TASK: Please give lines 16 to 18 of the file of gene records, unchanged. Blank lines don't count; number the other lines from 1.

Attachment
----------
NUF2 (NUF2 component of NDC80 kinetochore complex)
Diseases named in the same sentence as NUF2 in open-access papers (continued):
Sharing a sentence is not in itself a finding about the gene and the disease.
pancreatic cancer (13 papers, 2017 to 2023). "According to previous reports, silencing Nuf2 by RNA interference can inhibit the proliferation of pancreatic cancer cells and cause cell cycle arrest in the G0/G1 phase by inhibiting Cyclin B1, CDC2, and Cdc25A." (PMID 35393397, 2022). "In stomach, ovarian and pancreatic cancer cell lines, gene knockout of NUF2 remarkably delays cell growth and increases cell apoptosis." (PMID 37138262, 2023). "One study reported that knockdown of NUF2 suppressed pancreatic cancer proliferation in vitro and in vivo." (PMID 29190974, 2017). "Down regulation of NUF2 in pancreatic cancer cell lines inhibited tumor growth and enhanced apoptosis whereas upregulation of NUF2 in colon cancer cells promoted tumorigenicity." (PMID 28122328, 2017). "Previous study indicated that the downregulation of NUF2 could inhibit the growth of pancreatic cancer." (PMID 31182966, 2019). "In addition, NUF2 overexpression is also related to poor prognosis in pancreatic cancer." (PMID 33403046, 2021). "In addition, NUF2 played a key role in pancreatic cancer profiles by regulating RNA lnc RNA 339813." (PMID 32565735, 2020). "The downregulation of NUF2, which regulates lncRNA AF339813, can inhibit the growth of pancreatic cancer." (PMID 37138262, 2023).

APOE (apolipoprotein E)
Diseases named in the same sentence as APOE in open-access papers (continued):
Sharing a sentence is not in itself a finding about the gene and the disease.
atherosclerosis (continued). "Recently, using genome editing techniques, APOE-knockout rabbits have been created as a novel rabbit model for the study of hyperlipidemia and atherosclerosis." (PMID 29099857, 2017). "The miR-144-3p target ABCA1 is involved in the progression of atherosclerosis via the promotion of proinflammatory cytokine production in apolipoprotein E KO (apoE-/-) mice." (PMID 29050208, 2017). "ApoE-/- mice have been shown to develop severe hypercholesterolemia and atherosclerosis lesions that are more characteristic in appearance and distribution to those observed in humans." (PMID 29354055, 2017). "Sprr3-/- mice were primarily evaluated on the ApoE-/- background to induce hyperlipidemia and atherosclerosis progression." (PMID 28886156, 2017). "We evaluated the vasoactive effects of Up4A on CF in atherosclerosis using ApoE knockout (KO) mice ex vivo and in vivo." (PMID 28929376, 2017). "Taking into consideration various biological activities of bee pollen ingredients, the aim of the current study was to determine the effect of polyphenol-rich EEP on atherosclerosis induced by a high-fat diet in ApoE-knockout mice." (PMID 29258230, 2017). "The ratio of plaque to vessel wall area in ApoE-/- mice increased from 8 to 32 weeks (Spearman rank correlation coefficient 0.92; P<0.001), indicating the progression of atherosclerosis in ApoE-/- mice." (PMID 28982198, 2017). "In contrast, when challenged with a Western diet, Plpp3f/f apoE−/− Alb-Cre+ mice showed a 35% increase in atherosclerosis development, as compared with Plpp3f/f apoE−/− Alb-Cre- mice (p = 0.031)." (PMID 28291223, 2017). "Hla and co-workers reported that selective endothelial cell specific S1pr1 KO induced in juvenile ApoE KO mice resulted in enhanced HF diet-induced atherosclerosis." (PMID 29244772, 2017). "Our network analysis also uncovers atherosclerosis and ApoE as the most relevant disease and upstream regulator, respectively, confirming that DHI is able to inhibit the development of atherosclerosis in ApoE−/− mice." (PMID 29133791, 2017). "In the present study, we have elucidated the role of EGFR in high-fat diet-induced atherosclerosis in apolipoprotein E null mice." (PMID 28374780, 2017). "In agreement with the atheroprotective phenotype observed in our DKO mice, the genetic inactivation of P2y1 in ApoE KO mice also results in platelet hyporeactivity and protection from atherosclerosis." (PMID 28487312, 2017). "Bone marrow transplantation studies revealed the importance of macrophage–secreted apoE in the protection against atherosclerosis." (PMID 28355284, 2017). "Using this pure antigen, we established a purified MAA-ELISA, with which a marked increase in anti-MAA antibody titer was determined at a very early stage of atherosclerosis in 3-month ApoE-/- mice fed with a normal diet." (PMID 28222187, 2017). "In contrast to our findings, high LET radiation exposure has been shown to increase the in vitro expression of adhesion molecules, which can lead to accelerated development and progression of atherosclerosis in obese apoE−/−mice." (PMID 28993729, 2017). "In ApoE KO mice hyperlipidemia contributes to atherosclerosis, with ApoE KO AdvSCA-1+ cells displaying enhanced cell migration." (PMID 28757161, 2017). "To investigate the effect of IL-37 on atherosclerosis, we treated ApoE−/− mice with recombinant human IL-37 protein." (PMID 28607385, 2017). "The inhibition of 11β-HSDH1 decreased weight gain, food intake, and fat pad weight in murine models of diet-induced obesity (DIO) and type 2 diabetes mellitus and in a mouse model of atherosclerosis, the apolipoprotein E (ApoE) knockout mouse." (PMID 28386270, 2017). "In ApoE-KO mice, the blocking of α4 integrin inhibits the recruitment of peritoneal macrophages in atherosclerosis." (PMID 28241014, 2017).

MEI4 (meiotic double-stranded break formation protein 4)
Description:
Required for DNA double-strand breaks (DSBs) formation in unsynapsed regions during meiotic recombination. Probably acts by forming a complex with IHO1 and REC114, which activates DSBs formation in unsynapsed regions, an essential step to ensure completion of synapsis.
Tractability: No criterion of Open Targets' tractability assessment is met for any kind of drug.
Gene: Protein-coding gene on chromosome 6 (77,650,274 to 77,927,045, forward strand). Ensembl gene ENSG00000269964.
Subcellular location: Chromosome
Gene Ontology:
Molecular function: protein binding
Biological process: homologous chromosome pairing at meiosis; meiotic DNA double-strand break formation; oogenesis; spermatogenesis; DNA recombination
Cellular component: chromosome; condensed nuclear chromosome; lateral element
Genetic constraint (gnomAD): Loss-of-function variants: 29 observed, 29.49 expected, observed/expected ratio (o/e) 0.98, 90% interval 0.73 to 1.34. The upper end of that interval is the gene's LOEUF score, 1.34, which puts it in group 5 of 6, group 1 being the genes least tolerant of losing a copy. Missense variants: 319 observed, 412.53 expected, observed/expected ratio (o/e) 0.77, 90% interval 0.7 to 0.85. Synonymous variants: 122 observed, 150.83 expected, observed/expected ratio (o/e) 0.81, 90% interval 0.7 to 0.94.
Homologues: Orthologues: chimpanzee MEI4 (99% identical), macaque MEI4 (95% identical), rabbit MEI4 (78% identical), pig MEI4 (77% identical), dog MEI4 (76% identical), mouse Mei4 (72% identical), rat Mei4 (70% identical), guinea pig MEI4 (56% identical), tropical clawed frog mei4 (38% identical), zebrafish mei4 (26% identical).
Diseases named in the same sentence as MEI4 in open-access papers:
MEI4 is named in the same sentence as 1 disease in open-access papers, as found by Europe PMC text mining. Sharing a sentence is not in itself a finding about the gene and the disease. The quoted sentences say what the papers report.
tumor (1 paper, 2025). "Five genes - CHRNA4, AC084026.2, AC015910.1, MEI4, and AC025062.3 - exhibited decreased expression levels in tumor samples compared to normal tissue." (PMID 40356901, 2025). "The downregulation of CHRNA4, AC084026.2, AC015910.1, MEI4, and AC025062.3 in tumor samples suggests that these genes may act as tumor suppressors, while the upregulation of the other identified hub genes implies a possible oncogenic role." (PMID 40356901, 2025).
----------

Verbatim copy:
Molecular function: protein binding
Biological process: homologous chromosome pairing at meiosis; meiotic DNA double-strand break formation; oogenesis; spermatogenesis; DNA recombination
Cellular component: chromosome; condensed nuclear chromosome; lateral element